Florida amendment allowing felons to vote passes with help from Jewish groups

Cheryl Sanders
November 7, 2018

Under its terms, most felons will automatically have their voting rights restored when they complete their sentences or go on probation. Amendment 4 was one of 13 ballot initiatives that Floridians considered this year, but it has received the most national attention, as it enfranchises the largest population in US history since women's suffrage. Felons convicted of murder and sex offenses are explicitly excluded from the amendment.

More than 64 percent of Florida voters had cast ballots for Amendment 4, which is created to restore voting rights to an estimated 1.4 million felons who have completed their sentences.

Floridians voted Tuesday evening to restore the right to vote to some 1.4 million ex-felons in the state.

A number of major Jewish philanthropists contributed to the campaign, including George Soros, Seth Klarman and Stacy Schusterman.


A spokesman for Republican Governor Rick Scott said at the time that Florida's process for restoring voting rights to felons had been in place for decades and adhered to U.S. Supreme Court precedent.

"If we want people returning to society to be productive, law abiding citizens, we need to treat them like full-fledged citizens", Freedom Partners Chairman Mark Holden wrote in his endorsement.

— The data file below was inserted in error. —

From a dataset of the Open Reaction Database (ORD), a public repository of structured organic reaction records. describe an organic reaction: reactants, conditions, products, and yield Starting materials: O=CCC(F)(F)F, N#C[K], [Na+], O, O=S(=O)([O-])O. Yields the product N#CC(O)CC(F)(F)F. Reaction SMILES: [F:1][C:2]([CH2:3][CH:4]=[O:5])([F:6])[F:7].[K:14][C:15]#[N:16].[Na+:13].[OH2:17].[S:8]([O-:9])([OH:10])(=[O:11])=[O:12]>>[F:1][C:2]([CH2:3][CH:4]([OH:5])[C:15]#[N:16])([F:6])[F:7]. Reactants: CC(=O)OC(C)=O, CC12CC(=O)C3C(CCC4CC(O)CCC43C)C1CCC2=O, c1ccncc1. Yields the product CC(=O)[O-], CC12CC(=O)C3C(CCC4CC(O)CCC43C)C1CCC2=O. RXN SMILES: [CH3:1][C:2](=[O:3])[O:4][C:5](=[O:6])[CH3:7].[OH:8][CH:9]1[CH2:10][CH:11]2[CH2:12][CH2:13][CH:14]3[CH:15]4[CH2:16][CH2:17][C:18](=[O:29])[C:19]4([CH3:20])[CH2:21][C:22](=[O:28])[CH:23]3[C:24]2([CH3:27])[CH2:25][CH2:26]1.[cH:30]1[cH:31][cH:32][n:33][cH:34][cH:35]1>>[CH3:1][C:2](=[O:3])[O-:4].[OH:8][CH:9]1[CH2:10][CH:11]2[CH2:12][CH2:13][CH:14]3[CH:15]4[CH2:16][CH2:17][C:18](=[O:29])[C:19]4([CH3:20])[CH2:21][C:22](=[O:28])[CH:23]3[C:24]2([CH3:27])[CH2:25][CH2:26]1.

As black people are disproportionately represented among former felons, one in five black Florida voters are prohibited from voting due to a criminal record.

Per usual, the key races in Florida are nail biters.


Across the USA, a patchwork of laws impacts formerly incarcerated people from voting. "A US district judge found Florida's current system arbitrary and unconstitutional in March, and the case is under appeal", the Pensacola News-Journal reported on Tuesday evening.

The current system significantly affects African-Americans in the state: More than 20 percent of otherwise eligible African-American adults are unable to vote under this process.

Iowa, Kentucky and Virginia joined Florida in felony disenfranchisement, which dates back to the Reconstruction Era when many politicians sought ways to prevent African Americans from voting after the 15th Amendment was ratified in 1870.

Florida has voted in favor of restoring felons' voting rights automatically on Tuesday night.


"The constitutional amendment the voters have now approved is not the end of this saga; it is more like the end of the beginning", declared Simon, vowing to work with whoever is elected governor "to ensure that Amendment 4 is implemented as intended by the Floridians who placed in on the ballot and voted to approve it-without delay and without imposing more burdens on the process to register to vote".

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